The morphology and crystalline structure of the nanowires was investigated by transmission electron microscopy (TEM) by using a Tecnai G2-20 SuperTwin FEI high resolution electron microscope.
For transport measurements, individual NWs back-gate FETs were built by mechanically transferring the NWs onto a heavily doped Si substrate covered by a 300 nm thick SiO2 layer. Standard photolithography methods were used to define contact lines with a lateral separation of 3 to 4 μm, connecting individual NWs to macroscopic contact pads of 600 × 600 μm2. The NWs were etched in HCl/H2O 1 : 10 solution for 20 s, followed by a 60 s surface passivation in a heated (40°C) NH4Se/H2O 1 : 10 solution. Electrical contacts to the NWs were made by evaporating a Cr (10 nm)/Au (200 nm) bilayer after etching and passivation. The devices were placed in an Oxford CF1200 liquid He-7 cryostat, with a precise Oxford ITC503 temperature-controller. Keithley 237 source-meter and Keithley 230 voltage-source were used in the electrical measurements using homemade software.
3. Results and Discussion
Figure 1(a) shows a transmission electron microscopy (TEM) image of an approximately 40 nm thick GaAs NW. Alternating ZB/WZ (clear and dark) regions  along the NW axis are already visible in this magnification, as well as the catalyst gold particle at the top of the NW. The observed NWs presented ZB and WZ regions oriented at the and , respectively. A selected area electron diffraction (SAED) pattern from the central region of the NW is shown in Figure 1(b). This diffraction pattern is actually a composition of three different patterns with zone axes: ZB , WZ , and ZB . Therefore, not only alternated ZB/WZ regions exist in the GaAs NWs, but there is also ZB segments rotated with respect to each other. A HRTEM image of a portion of the GaAs NW is shown in Figure 1(c). It is possible to determine the structure and orientation of any segment along the NW by correlating the SAED patterns and the Fast Fourier Transform (FFT) of the region of interest in the HRTEM image.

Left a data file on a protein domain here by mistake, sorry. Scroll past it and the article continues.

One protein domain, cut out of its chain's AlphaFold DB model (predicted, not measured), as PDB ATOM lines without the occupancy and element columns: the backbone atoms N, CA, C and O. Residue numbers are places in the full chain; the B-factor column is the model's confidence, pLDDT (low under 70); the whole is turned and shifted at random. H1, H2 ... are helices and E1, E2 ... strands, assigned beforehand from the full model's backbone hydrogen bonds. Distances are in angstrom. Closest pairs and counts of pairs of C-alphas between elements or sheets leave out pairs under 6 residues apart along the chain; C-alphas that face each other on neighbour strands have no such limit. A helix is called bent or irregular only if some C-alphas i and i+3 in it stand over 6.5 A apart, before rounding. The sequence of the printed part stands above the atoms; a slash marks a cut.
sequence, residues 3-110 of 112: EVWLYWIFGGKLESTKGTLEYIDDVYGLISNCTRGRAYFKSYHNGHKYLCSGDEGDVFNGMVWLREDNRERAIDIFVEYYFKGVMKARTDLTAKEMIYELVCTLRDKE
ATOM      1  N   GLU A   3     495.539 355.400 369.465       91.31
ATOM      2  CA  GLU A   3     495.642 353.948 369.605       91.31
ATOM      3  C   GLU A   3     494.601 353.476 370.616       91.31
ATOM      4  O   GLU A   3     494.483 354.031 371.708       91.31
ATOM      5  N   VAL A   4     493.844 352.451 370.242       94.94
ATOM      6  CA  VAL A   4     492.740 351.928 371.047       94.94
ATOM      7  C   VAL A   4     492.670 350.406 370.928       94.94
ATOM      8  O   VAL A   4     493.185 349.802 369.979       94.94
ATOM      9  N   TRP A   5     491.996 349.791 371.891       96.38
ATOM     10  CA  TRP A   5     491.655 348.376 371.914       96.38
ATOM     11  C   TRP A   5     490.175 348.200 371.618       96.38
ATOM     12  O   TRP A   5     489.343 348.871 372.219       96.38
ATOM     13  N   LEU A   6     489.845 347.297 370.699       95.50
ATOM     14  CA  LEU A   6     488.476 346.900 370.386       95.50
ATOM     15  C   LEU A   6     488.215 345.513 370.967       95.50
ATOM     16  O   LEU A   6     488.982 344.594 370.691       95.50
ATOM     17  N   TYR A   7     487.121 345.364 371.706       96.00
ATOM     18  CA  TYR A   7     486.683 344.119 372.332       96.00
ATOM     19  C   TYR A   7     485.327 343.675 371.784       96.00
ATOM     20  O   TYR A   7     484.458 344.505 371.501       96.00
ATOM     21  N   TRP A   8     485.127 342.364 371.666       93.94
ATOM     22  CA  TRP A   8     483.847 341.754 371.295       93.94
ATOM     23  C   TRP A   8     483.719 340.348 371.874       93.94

The concentration and mobility of free holes in the FET channel of four individual NWs (NW1 to NW4) were determined by using the standard analysis of the FET transfer characteristic [21–24]. Figure 2 shows a graph of the holes mobility as a function of holes concentration for different NWs and thin film samples. The values of obtained for the thin films decrease with the holes concentration due to defect scattering [9, 25]. However, the opposite trend is observed for the NWs. These contradictions reveal that the scattering mechanism of free holes in the NWs is significantly different from bulk GaAs. The solid lines in Figure 2 are only guides to the eyes.
Figure 3 shows the Arrhenius plot of the electrical resistivity of individual NWs (NW1 to NW4) between 400 and 300 K. The electronic transport in this temperature region in bulk p-type GaAs is due to free holes in the valence band, thermally ionized from shallow acceptors levels. In our case, these acceptors levels are created by Mg impurities and present ionization energy of 28 meV [15–17].
In bulk GaAs the holes mobility above 200 K is dominated by lattice scattering: , where and are constants [26, 27], as well as by ionized impurity scattering . The Matthiessen rule can be applied in order to found the total holes mobility [26–28]. Therefore the electrical resistivity can be approximately expressed by  where is a constant, is the Boltzmann constant, and is the ionization energy of the Mg acceptors.
The values of (presented in Figure 3 and Table 1) obtained from the fitting using (1) are significantly different from the expected 28 meV value of the ionization energy of Mg acceptors. This new disagreement also indicates that the transport mechanism of free holes in the NWs is significantly different from the transport in bulk GaAs.